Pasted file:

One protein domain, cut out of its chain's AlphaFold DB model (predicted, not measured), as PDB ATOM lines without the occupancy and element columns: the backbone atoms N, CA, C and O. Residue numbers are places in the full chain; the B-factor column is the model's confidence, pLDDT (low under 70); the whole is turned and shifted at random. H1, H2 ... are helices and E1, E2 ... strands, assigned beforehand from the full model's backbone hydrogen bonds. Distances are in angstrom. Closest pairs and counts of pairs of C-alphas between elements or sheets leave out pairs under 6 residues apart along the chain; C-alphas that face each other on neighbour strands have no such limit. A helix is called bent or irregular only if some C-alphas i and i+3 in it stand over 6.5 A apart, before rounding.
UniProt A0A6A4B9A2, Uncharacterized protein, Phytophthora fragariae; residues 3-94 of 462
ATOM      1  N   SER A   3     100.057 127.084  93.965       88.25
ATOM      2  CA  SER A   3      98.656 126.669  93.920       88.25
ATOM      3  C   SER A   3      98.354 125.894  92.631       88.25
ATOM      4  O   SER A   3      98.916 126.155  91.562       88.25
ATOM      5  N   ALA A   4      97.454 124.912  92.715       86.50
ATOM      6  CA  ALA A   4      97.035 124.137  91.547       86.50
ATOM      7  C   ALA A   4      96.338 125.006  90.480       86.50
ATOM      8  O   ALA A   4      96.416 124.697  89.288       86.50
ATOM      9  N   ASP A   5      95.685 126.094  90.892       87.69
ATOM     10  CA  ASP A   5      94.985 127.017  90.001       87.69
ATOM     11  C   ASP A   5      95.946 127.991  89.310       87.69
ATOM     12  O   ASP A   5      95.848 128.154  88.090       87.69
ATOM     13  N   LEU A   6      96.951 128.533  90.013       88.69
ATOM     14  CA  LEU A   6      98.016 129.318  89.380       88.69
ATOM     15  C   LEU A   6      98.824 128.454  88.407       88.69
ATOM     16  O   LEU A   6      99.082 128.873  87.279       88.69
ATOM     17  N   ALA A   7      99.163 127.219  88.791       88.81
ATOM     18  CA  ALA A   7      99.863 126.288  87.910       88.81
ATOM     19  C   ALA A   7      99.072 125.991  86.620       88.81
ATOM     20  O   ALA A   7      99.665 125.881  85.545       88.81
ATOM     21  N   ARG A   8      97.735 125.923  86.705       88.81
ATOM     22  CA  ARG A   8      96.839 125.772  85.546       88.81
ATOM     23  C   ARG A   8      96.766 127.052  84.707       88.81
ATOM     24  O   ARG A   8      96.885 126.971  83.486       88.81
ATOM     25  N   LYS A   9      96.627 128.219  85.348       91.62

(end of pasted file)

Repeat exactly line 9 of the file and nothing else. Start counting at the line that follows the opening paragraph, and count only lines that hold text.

ATOM      8  O   ALA A   4      96.416 124.697  89.288       86.50